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SENTRY JOURNAL » Uncategorized » The Kentucky Contrast & Mr. Thomas Massie

The Kentucky Contrast & Mr. Thomas Massie

Earlier this week, Kentucky Senator Rand Paul presented a giant check to the U.S. Treasury for $500,000; about 16% of his office’s budget that wasn’t spent and therefore returned.  It was a bright day in Kentucky, not just because tax payers saw their money being spent more frugally than previous office holders, but because we saw a politician putting his money (in giant check form) where his mouth is – a rarity in politics. 

While the fiscal hawks of the state were still beaming about this happening, another story broke about $500,000 – from a republican of a different breed.  Former Ag Commissioner Richie Farmer (previous GOP hopeful) was audited by the new Ag Commissioner, Republican James Comer.  I should say that he lead a review on the Agriculture Department and found that his predecessor had done a little fluffing his money.  The findings were sad and astonishing; nearly $500,000 in equipment was missing from the Agriculture Department.  

This isn’t the first time that Comer had to air out the dirty laundry left behind by Farmer.  On his first day in office, Comer fired 16 non-merit employees to include Farmer’s girlfriend who was only hired in the final days of his failed campaign as the running mate in Kentucky’s gubernatorial race.  The guy who seemed to be heading nowhere but up has suddenly fallen back down to earth.  We are left with disappointment. 

The contrast of these two half-million dollar stories couldn’t be more defined.  The problem is that this isn’t a secluded event, but a typical story in modern politics.  We have an establishment guy who uses the position the voters entrusted to him irresponsibly and spends our money flippantly.  On the other hand, we have a politician who practices what he preaches; fiscal responsibility.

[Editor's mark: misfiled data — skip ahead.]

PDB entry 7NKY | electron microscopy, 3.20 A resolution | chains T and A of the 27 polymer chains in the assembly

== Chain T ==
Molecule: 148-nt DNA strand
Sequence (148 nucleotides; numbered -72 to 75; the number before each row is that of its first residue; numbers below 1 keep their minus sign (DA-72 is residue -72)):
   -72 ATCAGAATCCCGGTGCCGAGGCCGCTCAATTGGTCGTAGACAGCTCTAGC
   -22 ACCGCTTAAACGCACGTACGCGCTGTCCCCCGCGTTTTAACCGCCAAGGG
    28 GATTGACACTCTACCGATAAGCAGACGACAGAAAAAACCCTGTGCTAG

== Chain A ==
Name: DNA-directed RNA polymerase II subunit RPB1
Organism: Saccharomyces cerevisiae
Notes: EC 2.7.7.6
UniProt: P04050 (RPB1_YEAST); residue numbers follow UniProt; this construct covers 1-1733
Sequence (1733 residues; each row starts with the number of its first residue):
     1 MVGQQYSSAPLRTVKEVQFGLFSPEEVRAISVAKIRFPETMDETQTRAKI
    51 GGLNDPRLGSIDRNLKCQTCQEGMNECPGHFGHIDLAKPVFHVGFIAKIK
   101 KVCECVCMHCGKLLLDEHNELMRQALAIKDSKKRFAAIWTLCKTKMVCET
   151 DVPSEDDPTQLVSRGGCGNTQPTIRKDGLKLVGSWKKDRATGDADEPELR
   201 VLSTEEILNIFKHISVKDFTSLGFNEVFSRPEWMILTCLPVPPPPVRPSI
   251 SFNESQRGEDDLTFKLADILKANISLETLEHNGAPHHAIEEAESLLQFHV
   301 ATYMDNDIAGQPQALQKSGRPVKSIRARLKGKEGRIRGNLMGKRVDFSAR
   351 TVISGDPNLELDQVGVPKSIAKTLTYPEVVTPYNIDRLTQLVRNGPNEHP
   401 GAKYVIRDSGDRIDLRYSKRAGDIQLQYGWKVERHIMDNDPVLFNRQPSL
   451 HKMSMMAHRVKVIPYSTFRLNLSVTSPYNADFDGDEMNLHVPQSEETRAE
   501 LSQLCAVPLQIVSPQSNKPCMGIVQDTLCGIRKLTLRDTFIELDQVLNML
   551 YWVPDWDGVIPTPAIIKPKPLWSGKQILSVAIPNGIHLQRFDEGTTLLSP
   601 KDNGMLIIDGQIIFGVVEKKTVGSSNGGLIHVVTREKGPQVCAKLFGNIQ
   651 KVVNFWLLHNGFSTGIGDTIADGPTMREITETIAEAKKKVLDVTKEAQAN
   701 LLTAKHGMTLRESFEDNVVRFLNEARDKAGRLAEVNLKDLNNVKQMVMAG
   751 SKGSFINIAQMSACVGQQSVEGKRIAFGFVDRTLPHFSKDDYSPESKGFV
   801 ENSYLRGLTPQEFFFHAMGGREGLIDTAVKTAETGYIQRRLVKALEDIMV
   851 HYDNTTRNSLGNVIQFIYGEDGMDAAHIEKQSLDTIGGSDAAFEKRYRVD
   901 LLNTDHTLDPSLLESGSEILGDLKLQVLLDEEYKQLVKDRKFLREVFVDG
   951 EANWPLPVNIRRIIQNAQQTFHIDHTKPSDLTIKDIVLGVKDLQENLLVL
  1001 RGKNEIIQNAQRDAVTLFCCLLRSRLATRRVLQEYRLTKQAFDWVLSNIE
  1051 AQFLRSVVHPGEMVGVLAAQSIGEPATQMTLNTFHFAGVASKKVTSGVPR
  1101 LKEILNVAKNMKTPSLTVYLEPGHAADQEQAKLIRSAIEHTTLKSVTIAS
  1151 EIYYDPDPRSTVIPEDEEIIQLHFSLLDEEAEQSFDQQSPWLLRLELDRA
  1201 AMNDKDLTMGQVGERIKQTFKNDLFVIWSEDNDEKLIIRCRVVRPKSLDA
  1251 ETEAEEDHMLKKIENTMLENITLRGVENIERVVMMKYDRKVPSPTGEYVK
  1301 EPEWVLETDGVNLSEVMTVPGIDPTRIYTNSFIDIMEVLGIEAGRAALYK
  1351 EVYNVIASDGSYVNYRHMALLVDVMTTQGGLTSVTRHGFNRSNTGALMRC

Rand Paul has character and he doesn’t simply use the phrases “limited government” and “responsible government” to get attention – he believes in them.  This disposition reminds me of a small town guy named Thomas Massie.  I had the privilege of listening to Mr. Massie speak at a Tea Party rally last year, and I was supremely impressed.  He reluctantly ran for the office of County Judge Executive in Lewis County here in Kentucky and surprised many by winning.  He’s a small town guy that just happens to have an M.S. in Mechanical Engineering at MIT (no big deal). 

It wasn’t his degree or his charisma that won me over (those are just icing), but it was all the ways he found to save his county money in the first few months he was in office.  He had vowed to save the tax payers enough money to pay for his salary – and he did.  Not only did he do it, he took initiatives beyond expectations.  He traced down electric lines that the county was being billed for that didn’t actually have electricity running to it.  He found land that they were paying rent on that wasn’t even owned by the people charging rent (Who knows how long they paid that bill?  He got a refund.).  When he got into office and they gave him the giant stack of bills to pay, he simply set them aside and waited for the collectors to justify their charges.  Phones lines to nowhere, over paid contractors, waste abroad; it all came to a halt with Massie at the helm.    

Now, I’m pleased to say, Mr. Massie is running for Congress (Kentucky’s 4th Congressional District).  It should come as no surprise that he was encouraged to do so by none other than Sen. Rand Paul.  If you want to continue seeing this kind of contrast in Congress, I recommend heading over to Thomas Massey’s website and giving your support – I know I will.

Update:  I had been spelling his name wrong at times.  It is Massie, not Massey that I, for some reason, put in a few spots.  My apologies to Mr. Massie.


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